John Byrne on the return of Jean Grey
"The sequence went something like this: After the Phoenix Saga -- and long before it developed this retroactive titling -- Chris would simply Not Let Go. Not an issue of X-Men passed without SOME reference to Phoenix. (I still remember being annoyed when he wrote the Wendigo-eye-view scene with Nightcrawler in the second Alpha Flight appearance as if it was a sunset (I'd asked Glynis for red tones in my margin notes) and had NC launch into a whole schpiel about how the colors reminded him of Jean, etc, etc. He, of course, should not have been Seeing those colors! Thus the effect of the scene was lost.) Sideways from this, an annoying little eager-beaver fanboy named Kurt Busiek had come up with the idea that Phoenix was not, in fact, Jean, but a precise duplicate created by the Phoenix Force as a "housing" for itself, and the REAL Jean was in suspended animation at the bottom of Jamaica Bay, where the shuttle crashed. When [Bob] Layton came up with the idea for X-Factor, I was reminded of this notion and suggested it would be a way to put Jean back into the group. Shooter agreed, and Roger Stern and I concocted a two part crossover between The Avengers and Fantastic Four to accomplish just this end.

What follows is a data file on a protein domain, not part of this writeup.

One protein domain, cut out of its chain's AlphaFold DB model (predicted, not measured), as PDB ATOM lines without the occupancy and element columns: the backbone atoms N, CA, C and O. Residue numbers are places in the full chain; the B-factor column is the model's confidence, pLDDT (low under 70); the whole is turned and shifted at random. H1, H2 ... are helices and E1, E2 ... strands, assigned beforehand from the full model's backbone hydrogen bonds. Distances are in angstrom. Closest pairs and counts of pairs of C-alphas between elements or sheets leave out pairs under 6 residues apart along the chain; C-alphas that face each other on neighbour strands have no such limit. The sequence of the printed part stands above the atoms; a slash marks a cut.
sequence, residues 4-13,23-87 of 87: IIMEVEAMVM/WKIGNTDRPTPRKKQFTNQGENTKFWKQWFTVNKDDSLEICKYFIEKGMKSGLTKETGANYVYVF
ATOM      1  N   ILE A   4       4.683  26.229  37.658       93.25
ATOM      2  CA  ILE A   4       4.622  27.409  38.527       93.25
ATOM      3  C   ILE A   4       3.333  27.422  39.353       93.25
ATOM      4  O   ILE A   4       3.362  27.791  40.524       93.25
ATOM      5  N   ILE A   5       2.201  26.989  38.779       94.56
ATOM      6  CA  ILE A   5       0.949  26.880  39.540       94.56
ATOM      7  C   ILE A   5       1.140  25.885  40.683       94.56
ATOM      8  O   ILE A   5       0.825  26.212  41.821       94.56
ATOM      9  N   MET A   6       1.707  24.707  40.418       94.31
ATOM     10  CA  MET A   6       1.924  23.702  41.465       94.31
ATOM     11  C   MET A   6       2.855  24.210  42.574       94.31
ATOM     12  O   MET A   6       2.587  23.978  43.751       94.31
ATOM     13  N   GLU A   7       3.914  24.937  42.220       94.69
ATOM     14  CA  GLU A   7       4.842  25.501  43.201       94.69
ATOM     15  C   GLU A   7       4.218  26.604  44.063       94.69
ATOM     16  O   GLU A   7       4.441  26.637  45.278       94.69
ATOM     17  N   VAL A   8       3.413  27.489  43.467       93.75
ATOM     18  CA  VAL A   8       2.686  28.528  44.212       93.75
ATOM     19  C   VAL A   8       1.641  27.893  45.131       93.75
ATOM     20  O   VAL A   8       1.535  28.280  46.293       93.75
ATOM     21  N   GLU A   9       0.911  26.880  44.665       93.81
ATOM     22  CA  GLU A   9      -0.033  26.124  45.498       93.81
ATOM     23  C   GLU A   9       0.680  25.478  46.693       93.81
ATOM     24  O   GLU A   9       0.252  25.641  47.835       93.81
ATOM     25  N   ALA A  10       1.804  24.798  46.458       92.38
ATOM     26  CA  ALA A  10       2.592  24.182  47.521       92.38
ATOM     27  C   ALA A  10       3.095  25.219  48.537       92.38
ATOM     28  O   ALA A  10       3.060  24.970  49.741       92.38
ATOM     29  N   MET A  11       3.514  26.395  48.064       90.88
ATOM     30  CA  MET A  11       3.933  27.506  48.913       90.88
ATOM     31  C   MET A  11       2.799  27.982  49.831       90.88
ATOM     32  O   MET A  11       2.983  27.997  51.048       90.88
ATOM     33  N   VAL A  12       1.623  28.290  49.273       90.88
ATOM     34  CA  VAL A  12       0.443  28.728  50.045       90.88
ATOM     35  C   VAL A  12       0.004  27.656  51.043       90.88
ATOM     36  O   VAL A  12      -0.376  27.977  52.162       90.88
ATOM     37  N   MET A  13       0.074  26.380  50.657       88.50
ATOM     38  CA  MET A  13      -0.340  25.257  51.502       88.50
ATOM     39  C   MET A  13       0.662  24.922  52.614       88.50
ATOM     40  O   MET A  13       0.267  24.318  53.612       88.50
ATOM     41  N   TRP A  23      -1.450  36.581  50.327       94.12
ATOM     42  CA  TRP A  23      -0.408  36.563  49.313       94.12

(Secrets behind the comics: It was at this time that I announced to Marvel, through a letter to boss Mike Hobson, Shooter, and FF editor Mike Carlin -- ah, the days before E-mail!! -- that I had accepted the Superman assignment at DC. The two Mikes wished me luck, which is what you would expect from professionals. Shooter's response was to suddenly realize that the FF story he had approved at every step, from plot, to pencils, to script -- after all, he had to have all his fingers in this very important pie -- was horribly flawed, and that a good third of it had to be redrawn by Jackson Guice and rewritten by Chris Claremont. Ah, well!! C'est la guerre!)"
Byrne, John. "What's the story behind the return of Jean Grey?" Byrne Robotics,8/1/2013 http://www.byrnerobotics.com/FAQ/listing.asp?ID=2&T1=Questions+about+Comic+Book+Projects#47